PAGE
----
The Sustainability Exchange is one of a growing number of community-engaged, hands-on courses at WashU. The momentum they bring to campus and the academic experience is palpable. I wrapped up my own time as a WashU student in 2005, then returned as a staff member 11 years later. By then, the campus landscape had changed as much pedagogically as it had physically. Students can now take advantage of experiential, engaged-learning opportunities that, in Lowry’s words, let them get their hands dirty. Courses like the Exchange can be difficult to get off the ground, but Lowry found support from a variety of university partners including the Provost’s office, the Gephardt Institute, and individual departments and programs.

“For me, Bill’s legacy will always be the Sustainability Exchange,” said David Fike, professor of earth and planetary sciences and director of the Environmental Studies program. “He created a space where students are asked to solve real problems and grapple with ambiguity. That can be hard and uncomfortable. But for many students, getting pushed outside their comfort zones is a real breakthrough, and it helps them see where they want to go after WashU.”

And, in several cases, Exchange projects have helped students land jobs after graduation. “That’s one thing we’re really proud of,” said Lowry. “Our students go into the job market with a really interesting story to tell, and interviewers can get really psyched hearing about it.”

Lowry recently handed off the Sustainability Exchange to David Webb, lecturer in environmental studies, and Carolyn Cosgrove Payne, community engagement coordinator, and the two now co-direct the course. They have ambitious plans for the Exchange, including more projects aimed at community-identified priorities, a focus on environmental justice and equity, and broader participation by faculty and students across diverse disciplines. Webb also co-teaches a Beyond Boundaries course called “To Sustainability and Beyond: People, Planet, Prosperity.” Open to first-year students, the course helps participants gain collaborative skills they’ll need when facing the broader, interdisciplinary challenges of a capstone course like the Sustainability Exchange.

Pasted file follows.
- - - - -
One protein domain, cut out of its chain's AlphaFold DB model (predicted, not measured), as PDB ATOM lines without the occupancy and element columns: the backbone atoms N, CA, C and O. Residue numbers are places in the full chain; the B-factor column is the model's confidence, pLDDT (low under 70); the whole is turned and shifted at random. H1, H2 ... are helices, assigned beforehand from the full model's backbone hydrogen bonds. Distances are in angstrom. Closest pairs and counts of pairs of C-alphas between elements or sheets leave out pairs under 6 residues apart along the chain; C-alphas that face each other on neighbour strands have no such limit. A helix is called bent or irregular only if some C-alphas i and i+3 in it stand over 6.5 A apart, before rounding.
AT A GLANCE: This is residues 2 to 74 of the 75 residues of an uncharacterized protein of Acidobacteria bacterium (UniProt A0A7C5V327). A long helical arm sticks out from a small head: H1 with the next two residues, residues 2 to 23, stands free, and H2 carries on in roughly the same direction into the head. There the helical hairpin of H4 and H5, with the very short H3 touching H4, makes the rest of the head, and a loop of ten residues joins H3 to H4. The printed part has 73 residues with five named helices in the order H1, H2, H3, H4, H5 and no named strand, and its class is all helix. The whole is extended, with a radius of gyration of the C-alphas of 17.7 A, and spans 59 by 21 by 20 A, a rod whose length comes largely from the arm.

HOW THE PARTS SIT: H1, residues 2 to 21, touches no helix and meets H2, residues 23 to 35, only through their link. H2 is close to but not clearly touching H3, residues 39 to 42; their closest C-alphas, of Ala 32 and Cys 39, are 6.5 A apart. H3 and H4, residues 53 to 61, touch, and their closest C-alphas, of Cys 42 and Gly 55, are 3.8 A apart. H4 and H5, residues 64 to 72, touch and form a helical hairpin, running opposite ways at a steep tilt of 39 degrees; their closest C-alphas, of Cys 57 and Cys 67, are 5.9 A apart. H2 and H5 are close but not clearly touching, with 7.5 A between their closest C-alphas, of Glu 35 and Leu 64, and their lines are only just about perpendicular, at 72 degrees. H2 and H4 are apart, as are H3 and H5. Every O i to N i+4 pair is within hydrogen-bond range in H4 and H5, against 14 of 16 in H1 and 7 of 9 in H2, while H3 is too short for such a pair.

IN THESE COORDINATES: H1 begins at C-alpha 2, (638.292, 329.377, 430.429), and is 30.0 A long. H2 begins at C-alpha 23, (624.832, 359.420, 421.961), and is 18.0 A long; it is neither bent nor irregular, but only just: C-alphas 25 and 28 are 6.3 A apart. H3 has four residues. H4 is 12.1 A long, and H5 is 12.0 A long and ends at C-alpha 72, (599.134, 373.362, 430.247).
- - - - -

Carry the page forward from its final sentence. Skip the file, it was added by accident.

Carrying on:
Building on Lowry’s work, Webb and Cosgrove Payne continue to recruit students, faculty, and community partners who want to change the world, one project at a time. And Lowry, from his new perch as professor emeritus, will be there cheering them on. "Those two are doing a great job!" Lowry told me. "It's exciting to watch them take over the Exchange and really run with it."  

Want to get involved? Faculty members in any department or school, as well as community groups, can submit project ideas for the 2021–22 academic year until Feb. 28, 2021. In some cases, the Sustainability Exchange can fund faculty participation. Contact Webb and Cosgrove Payne for more information.